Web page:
Thirdly, we seem to consider our elected leader as responsible and the overseer of all events that happen in Britain. I can’t help but sympathise with Brown at points – apparently, he’s meant to be the lead spokesman on pretty much everything. From foot and mouth to knife crime, and most bizarrely, on the Lockerbie bomber, Gordon Brown needs to have an opinion and plan of action for all. The Lockerbie bomber case is bizzare when you consider that this is a matter for the Scottish Government, not the British one – any direct comment would be in direct contrast to the devolved powers we’ve given them.

This coincides with the rise of Presidentialism we’ve seen in the UK. Theoretically, every minister in our cabinet government is the overseer of that particular area – for Defence matters, we turn to the Minister of Defence etc. Now, the Prime Minister is the one-stop guru of government matters. Originally, the Prime Minister was the overseer of the other ministers, and a real ‘first amongst equals’ – when did we allow him to become the face of the government? The PM is not qualified to answer all matters on government. He is, after all,  just one man (or woman).

Of course, this problem isn’t restricted to the UK – the US has a much worse case. Originally the President was voted in just to sign legislation (veto if necessary) and raise an army in defence when needed – now Obama is the fixer of the economy, master of healthcare and diplomat to the Middle East rolled into one. Here’s all hoping that we can achieve all the things he set out to do, but realistically, he won’t; he’s set himself up to become the most unpopular President in history, as expectation fades into disappointment, and four years passes in the blink of an eye.

There are a lot more issues I’m bringing up here than I probably have the time, or expertise, to sift through, but the general idea is this. As democracy progresses, we’re going to find parties and politicians giving more and more incredulous promises e.g. George Bush “We will…defeat evil”. What we need to change is out attitude towards governments, which are not all round ‘fix-it’ shops, but should focus on the most important issues – Defence, Education, Health to name but a few. Brown’s not going to save the world, nor should he have to; he should just be getting on with what’s important, like the economy, not bombers on death’s doorstep.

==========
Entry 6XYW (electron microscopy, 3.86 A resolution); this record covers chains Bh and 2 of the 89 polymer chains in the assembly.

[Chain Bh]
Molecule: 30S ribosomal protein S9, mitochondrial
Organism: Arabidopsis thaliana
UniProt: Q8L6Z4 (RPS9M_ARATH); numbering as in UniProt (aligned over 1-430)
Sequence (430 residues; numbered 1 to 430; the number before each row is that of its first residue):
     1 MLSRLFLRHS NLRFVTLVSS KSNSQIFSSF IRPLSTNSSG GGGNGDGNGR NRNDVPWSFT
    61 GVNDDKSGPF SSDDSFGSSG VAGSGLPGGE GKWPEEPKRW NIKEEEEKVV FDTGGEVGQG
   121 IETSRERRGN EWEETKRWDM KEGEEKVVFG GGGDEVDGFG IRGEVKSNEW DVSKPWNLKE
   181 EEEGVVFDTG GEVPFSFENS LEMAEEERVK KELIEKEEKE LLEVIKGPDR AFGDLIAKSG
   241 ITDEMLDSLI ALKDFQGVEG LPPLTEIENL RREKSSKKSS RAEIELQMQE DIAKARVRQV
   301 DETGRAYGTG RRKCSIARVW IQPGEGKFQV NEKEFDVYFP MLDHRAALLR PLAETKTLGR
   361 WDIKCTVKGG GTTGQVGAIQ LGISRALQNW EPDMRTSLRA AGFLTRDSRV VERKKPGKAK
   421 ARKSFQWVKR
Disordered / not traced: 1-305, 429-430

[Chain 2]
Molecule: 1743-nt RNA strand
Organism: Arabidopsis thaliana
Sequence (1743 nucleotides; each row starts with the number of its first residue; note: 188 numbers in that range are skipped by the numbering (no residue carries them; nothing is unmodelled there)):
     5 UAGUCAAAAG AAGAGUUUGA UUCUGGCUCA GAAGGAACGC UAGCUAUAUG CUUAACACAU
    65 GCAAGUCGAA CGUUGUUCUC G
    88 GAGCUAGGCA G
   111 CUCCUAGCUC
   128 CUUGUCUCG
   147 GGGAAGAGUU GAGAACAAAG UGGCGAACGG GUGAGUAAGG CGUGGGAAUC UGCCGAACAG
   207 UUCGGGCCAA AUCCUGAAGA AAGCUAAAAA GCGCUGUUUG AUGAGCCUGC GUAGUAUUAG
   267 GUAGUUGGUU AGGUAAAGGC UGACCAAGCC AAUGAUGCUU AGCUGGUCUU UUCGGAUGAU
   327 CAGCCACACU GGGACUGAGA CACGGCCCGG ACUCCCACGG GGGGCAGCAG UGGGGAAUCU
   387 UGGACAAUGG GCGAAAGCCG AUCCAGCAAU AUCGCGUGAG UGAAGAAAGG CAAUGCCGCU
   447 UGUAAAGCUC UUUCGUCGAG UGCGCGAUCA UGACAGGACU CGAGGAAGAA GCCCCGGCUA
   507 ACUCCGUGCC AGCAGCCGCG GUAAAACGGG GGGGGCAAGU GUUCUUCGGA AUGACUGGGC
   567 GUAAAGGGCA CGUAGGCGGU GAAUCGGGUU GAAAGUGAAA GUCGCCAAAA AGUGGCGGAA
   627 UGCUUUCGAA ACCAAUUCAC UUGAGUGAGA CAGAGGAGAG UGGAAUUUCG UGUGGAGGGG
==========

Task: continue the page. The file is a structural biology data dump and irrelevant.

Advertisements
  1. “Firstly, every time we vote our government into power, we have surprisingly unrealistic expectations. Our belief is that they should fulfil ‘every promise’ they’ve made to get elected. Although one should stick to their word, can we honestly expect governments to ignore changing circumstances? Manifesto promises made before an election may be simply impractical to achieve once elected; nor can we blame political parties for doing so. Any competition that is essentially ‘who is the most popular’ will involve people promising things that, once put together, simply will not work. Cameron’s promise to increase funding for the NHS whilst cutting the deficit is just one example.”